Traditionally, Avenida San Martín Oeste, about two kilometers west of downtown, is San Juan’s gastronomic axis, but some new downtown options are worth exploring.
San Juan ’s greatest simple pleasure is the fresh-squeezed orange juice from the mobile carts around and near Plaza 25 de Mayo—only about US$0.25 for a paper cup of sweet chilled refreshment.
For specialty sandwiches—large enough to be a meal in their own right—the best choice is Pirandello (San Martín 3105 Oeste, tel. 0264/426-0260), which has indoor and outdoor seating.
For pastas, pizzas, and draft beer, the cavernous Un Rincón de Napoli (Rivadavia 175 Oeste) has zero atmosphere but prices that aren’t much higher than that.
The classic Club Sirio Libanés (Entre Ríos 33 Sur, tel. 0264/422-3841) has genuine Middle Eastern ambience and hospitality; the diverse US$10 buffet includes items like kibbe, tabbouleh, and stuffed grape leaves, but the à la carte menu is also good value.
Under the same ownership, Hostal de Palito (Avenida Circunvalación 278 Sur, tel. 0264/423-0105) serves some of the same dishes but offers a more diverse meat and seafood menu, with a particularly good wine list of local vintages. Portions are abundant, and prices reasonable (around US$8 for entrées).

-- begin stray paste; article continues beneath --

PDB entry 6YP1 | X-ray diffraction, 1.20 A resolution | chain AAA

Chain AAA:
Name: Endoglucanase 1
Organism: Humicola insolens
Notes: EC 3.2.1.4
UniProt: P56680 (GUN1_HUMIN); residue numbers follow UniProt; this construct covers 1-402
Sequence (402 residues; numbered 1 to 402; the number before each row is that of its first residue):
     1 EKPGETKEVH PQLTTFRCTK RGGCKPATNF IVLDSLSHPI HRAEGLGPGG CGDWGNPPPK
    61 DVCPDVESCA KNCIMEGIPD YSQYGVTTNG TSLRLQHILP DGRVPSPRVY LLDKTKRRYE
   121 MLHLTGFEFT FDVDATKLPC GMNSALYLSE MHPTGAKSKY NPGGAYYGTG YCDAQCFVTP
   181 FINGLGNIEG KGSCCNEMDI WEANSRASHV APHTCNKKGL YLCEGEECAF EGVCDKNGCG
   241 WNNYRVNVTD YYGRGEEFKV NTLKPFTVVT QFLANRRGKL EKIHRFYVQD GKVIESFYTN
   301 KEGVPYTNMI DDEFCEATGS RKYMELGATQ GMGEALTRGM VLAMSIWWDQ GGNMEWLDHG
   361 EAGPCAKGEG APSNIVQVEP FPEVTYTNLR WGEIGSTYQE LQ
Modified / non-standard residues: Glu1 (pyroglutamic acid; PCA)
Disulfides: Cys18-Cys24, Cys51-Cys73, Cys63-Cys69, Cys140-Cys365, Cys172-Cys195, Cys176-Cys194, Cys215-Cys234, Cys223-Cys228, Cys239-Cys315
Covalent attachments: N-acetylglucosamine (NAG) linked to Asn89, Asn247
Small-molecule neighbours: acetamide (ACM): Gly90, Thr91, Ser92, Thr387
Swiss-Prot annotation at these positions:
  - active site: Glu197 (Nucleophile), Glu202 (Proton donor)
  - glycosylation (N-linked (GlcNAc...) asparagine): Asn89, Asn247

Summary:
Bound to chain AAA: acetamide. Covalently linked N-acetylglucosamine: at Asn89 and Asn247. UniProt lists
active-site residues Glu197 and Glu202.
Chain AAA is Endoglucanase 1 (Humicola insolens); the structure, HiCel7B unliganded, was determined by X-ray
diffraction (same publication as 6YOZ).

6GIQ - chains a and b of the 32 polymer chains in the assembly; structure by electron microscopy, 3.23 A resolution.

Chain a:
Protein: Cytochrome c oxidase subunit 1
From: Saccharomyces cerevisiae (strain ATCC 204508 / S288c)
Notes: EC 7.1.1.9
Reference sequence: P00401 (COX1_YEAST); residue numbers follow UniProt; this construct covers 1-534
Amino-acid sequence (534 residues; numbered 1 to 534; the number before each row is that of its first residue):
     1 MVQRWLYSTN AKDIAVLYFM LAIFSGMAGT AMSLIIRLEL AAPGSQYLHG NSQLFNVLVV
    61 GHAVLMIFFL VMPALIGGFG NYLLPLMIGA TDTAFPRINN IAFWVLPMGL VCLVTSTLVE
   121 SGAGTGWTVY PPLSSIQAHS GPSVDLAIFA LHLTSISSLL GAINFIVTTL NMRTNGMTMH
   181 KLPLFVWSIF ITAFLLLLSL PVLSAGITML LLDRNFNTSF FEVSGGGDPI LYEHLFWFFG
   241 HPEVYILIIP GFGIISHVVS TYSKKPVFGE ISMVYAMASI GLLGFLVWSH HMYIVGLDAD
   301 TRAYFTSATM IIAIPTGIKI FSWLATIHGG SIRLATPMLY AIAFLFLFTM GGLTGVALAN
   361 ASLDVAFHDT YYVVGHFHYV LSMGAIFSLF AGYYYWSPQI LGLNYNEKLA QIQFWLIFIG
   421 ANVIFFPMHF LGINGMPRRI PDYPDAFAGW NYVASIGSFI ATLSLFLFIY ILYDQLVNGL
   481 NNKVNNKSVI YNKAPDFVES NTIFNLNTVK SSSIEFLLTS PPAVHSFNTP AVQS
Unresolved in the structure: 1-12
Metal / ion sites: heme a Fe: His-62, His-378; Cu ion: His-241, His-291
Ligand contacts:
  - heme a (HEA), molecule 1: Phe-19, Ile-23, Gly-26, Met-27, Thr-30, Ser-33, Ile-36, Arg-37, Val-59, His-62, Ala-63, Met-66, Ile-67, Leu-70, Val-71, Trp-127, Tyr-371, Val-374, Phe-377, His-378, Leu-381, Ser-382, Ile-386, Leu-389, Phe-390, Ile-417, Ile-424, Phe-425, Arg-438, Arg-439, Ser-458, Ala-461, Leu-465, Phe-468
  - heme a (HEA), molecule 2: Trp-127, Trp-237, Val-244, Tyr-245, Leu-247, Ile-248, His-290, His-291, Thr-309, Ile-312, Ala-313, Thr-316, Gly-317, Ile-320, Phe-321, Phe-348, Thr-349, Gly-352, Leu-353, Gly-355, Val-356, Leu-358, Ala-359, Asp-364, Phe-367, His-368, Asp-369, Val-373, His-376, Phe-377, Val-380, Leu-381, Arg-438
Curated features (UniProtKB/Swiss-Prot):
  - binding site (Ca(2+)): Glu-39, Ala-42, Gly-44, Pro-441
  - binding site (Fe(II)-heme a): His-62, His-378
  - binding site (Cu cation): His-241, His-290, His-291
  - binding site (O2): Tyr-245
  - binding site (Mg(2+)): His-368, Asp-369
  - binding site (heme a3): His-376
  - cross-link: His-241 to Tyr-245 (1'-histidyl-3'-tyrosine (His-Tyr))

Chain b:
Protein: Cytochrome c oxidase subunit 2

Remolacha (Avenida Jose I de la Roza 199 Oeste, tel. 0264/427-7070) is a popular downtown parrilla that is almost impossibly full on Sunday afternoons. Soychú (Ignacio de la Roza 223 Oeste, tel. 0264/422-1939) is a tradition in vegetarian tenedor libre.
Il Duomo (Avenida Libertador San Martín 1802 Oeste, tel. 0264/420-1827, US$10–20) is a parrilla that also has a superb Italian menu—or an Italian restaurant with superb parrillada—that serves upscale versions of beef, stuffed gnocchi, and Spanish desserts like natillas, with both indoor and outdoor seating.
Over the last few years, De Sánchez (Rivadavia 61 Oeste, tel. 0264/420-3670) has carved out a gourmet niche for its meats, seafood, and pastas. It’s simultaneously a classy book and CD shop, embellished with larger-than-life photo portraits of classic actresses Zully Moreno and Tita Merello, smaller representations of literary figures like Julio Cortázar and Ernesto Sábato, and even photos of Elvis and Frank Zappa. It’s pricey, with entrées in the US$10–15 range, but the kitchen is outstanding and there’s a fine local wine list.
Alongside De Sánchez, the same owners run the simpler and cheaper Bar Ó (Rivadavia 55 Oeste, tel. 0264/422-3066), which specializes in pastas and standards such as milanesa but prepares some uncommon variations such as agnolotti stuffed with venison or smoked chicken (US$5).